Chinese nationals in Libya have been attacked and injured in recent days, according to the official Chinese media, which have focused largely on attempts to evacuate them from the turmoil engulfing the North African state.
"Thousands of Chinese nationals in Libya were robbed, and a dozen of them were seriously wounded recently," the official Xinhua news agency said on Wednesday.
There are around 30,000 Chinese people working on the railways and oilfields in Libya, where the government of Moammar Gadhafi was waging a bloody battle this week to hang on to power as the revolt against his 41-year rule reached the capital.
While the bloodshed prompted widespread condemnation from foreign governments including the United States and Britain, Chinese officials have made no direct mention of Gadhafi.
Instead, "since the eruption of turmoil in Libya on Feb. 16, the safety of the Chinese citizens in Libya is one of [the government's] major concerns," Xinhua said.
It said Beijing had sent passenger jets and ships to the Libyan port of Benghazi to pick up some of the Chinese stranded there.
Chinese diplomats in Egypt had also traveled to the border crossing of Sallum to receive Chinese nationals fleeing Libya, it added.
An official who answered the phone at the Chinese Embassy in Tripoli said the embassy did not yet have details of how many Chinese nationals had died or were injured.
"It is pretty difficult to get in touch with anyone by cell phone right now," the official said.
"They are sending passenger jets and ships to do everything they can to get any Chinese people back home."
Asked if those being evacuated would have to pay for the service, the official replied: "That is not important. What is important is the safety of those people."
President Hu Jintao and Premier Wen Jiabao ordered the rescue attempt on Tuesday, as the foreign ministry expressed "concern" at events in Libya.
"China is extremely concerned about the developments in Libya and hopes Libya will quickly restore social stability and normality," foreign ministry spokesman Ma Zhaoxu told a regular news briefing on Tuesday.
Ma's omission of Gadhafi in his remarks is typical of China's reluctance to criticize authoritarian governments or to "interfere in the internal affairs" of other countries.
Comparison to Tiananmen
In Beijing, police cordoned off the area around the Libyan embassy, where a top diplomat resigned earlier this week in protest at Gadhafi's actions.
Former second secretary Hussein Sadiq al Musrati instead joined about 20 students and protesters in front of the Libyan Embassy in Beijing, reportedly likening Gadhafi to Hitler.
In a defiant speech on Monday, Gadhafi drew parallels with the 1989 military crackdown on pro-democracy protests in Beijing.
"When Tiananmen Square happened, tanks were sent in to deal with them," he said. "It's not a joke ... The unity of China was more important than those people on Tiananmen Square."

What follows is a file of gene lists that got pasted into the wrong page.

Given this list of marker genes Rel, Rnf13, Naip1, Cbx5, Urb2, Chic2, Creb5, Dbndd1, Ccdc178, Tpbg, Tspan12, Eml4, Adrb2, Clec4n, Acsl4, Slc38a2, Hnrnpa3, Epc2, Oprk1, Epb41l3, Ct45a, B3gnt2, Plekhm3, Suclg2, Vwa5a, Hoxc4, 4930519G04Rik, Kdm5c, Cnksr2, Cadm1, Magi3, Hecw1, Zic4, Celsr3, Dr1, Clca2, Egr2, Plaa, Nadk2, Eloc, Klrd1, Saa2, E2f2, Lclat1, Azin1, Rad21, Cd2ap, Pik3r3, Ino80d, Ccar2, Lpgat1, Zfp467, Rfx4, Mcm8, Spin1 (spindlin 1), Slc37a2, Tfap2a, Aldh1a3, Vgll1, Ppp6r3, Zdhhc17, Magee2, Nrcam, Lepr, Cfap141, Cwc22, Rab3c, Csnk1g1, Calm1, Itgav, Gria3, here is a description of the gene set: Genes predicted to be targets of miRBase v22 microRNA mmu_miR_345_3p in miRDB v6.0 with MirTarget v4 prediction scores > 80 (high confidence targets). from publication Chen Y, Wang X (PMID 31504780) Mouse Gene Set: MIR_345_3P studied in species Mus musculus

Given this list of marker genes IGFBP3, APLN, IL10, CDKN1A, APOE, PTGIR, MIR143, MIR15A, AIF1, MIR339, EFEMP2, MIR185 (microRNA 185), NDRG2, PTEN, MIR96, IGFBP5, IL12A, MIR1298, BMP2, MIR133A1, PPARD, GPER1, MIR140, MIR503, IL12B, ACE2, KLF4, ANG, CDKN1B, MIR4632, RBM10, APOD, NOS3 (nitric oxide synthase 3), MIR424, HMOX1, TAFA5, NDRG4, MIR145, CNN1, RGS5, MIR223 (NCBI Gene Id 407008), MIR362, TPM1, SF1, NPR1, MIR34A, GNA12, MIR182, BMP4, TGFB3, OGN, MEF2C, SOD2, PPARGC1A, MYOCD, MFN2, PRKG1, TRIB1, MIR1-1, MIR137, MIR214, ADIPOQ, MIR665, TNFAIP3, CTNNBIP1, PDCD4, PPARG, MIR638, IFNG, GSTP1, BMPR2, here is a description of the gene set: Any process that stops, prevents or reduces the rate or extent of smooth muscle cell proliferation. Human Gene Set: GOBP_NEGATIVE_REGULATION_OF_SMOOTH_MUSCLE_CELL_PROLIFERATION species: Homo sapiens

Derek Mi-Chang Yuen, lecturer in international relations at the Chinese University of Hong Kong, said he believes a civil war is now likely in Libya.
"The United Nations is unlikely to take any measures," Yuen said. "The Libyan ... situation hasn't resulted in a huge flow of refugees across the border."
"There are differences of opinion within the United Nations, so it would be very hard for a resolution to get passed at all," he said.
Official media have stuck to reporting the heavy economic costs and the loss of life linked to recent protests and uprisings in Tunisia, Egypt, Libya, and elsewhere in the region.
"The volatility ... has dealt a heavy blow to those nations' economies, social order, security, and quality of life," the Xinhua news agency said in a commentary on Wednesday.
"Political volatility has critically damaged the economies of Egypt, Tunisia and Libya ... unnerved international speculators, and made oil and gold prices rocket," it said.
"With the financial turmoil and social order in chaos, ordinary people may easily lose their jobs and wealth, and face difficulties in their daily life without protection of their personal security," the article said.
Chinese authorities, concerned over domestic security, have sought to limit public support for the recent wave of popular uprisings in the Middle East with a careful campaign aimed at limiting reporting and online debate.
Government figures have recorded tens of thousands of "mass incidents" across the country every year, often sparked by land disputes, forced evictions, or allegations of corruption against local officials.
China's ruling Communist Party recently set up an office for maintaining stability, sending out guidelines and directives to every bureaucratic and law enforcement agency down to village and neighborhood committee level, experts say.
Reported by Xin Yu for RFA's Mandarin service and by Hai Nan for the Cantonese service. Translated and written in English by Luisetta Mudie.